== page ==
KANANASKIS, ALTA. -- Lots of snow combined with warm temperatures and high winds are creating dangerous avalanche conditions in the mountain parks, just as COVID-weary winter sports newcomers are visiting in large numbers.

Wind is blowing the snow from one side of the mountain to the other creating a hard packed thick blanket of snow.

“Where skiers want to be is in that deeper space,” said Mike Koppang, Kananaskis public safety specialist. “But in order to get there you’ve got to go over the thin stuff, so where you can potentially trigger an avalanche is going from the thin to thick.”

Public safety specialists are seeing more people in the back country with varying levels of skill during the pandemic.

“And that’s sort of the big thing right now,” said Koppang. “There’s a lot of people that are new to skiing, new to back country, new to all this stuff and you need to be able to identify that you’re in avalanche terrain and we’re seeing a lot of people that have no clue.”

He says it’s important to gain all the knowledge possible about avalanches and safety during the winter time on the trails. There are many courses offered either online or in person.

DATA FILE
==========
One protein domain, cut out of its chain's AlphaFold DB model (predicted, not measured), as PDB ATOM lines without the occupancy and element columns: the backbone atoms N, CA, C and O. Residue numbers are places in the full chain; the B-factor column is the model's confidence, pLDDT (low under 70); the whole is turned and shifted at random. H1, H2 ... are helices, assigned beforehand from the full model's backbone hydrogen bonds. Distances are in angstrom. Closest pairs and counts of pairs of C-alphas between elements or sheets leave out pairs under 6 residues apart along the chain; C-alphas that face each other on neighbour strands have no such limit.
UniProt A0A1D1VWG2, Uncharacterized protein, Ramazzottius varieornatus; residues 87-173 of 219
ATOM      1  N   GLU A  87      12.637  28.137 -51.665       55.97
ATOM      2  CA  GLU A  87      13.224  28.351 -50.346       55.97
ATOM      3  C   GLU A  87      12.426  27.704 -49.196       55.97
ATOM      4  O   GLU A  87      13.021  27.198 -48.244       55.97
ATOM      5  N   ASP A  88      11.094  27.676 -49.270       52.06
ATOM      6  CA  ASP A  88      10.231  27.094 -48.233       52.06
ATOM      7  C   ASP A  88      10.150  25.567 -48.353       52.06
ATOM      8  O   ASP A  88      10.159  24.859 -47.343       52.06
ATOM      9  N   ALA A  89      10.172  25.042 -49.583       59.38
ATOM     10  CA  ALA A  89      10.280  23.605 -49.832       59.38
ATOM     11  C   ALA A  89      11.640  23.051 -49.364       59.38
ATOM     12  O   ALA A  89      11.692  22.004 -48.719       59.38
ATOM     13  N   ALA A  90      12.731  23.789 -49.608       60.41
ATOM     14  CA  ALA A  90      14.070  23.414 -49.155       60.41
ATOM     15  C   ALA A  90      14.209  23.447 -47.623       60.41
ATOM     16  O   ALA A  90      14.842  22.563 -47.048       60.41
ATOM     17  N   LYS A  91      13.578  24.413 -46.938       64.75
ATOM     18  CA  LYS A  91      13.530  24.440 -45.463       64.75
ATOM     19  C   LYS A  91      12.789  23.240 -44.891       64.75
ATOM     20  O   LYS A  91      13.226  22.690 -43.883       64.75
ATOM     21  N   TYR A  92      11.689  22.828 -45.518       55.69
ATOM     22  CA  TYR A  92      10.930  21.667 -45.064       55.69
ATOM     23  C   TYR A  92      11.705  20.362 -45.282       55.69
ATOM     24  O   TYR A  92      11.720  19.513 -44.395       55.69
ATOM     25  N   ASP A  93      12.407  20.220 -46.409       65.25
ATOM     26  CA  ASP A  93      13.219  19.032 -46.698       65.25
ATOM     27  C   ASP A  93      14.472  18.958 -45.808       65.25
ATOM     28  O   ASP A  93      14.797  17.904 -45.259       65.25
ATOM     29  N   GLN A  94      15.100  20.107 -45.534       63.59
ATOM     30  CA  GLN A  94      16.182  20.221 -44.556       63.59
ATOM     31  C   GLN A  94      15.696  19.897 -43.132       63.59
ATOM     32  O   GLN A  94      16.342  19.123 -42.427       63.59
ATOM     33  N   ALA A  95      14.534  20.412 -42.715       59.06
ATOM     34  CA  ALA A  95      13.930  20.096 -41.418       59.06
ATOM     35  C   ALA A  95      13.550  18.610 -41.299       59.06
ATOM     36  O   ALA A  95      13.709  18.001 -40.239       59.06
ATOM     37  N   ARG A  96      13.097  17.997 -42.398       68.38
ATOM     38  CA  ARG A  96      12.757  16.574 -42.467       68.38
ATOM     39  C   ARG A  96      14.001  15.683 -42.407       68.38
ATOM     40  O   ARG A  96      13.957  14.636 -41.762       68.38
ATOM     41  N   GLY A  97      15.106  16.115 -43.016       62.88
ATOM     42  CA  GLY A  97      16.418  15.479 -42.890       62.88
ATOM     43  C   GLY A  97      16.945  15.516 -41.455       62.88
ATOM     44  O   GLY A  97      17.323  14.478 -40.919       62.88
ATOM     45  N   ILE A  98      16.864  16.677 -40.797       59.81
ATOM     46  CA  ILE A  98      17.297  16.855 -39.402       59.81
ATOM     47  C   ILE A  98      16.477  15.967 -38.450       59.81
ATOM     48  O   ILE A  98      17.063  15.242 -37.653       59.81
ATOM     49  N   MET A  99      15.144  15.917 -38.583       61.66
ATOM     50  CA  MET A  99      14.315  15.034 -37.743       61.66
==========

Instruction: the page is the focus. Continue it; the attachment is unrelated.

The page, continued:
Daily forecast

Kananaskis public safety specialists write a daily forecast about conditions in the back country. Their information comes from a number of sources including visiting the same historic sites every two weeks and digging through the snow all the way to the ground to reveal it’s different layers in the snow pack.

“And we can see some of these weaker layers and what they’re doing in time because the snow pack changes seasonally, weekly, hourly, monthly, it changes as we go throughout the winter,” said Koppang.

Bill Tutt is from Cochrane and snow shoeing on one of the designated trails. He comes prepared with items to keep him alive if he ran into trouble.

“I learn to call it a 24 hour pack: food, tarp, emergency shelter, saw, three lighters, compass, heavier pants, down jacket,” said Tutt. “Basically if I need to stay out I probably can without too much trouble.”

Avalanche safety courses

The safety message is getting across to people new to the back country according to Jeff MacPherson who is a rescue specialist in the park.

“One thing I have noticed is many of them are taking the avalanche safety courses,” said MacPherson. “The number of people signing up for the courses and you see out in the field every day, I’m really impressed with the number of people gaining that education.”

Experts say if you are new to the back country to stick to designated trails before tackling more challenging terrain.

“We’re seeing a lot of people getting in the back country and getting more knowledge before they go out there,” said Koppang. “They’re eating the elephant one bite at a time - which is what we want people to do.”

Learn more about mountain park avalanche conditions here: www.avalanche.ca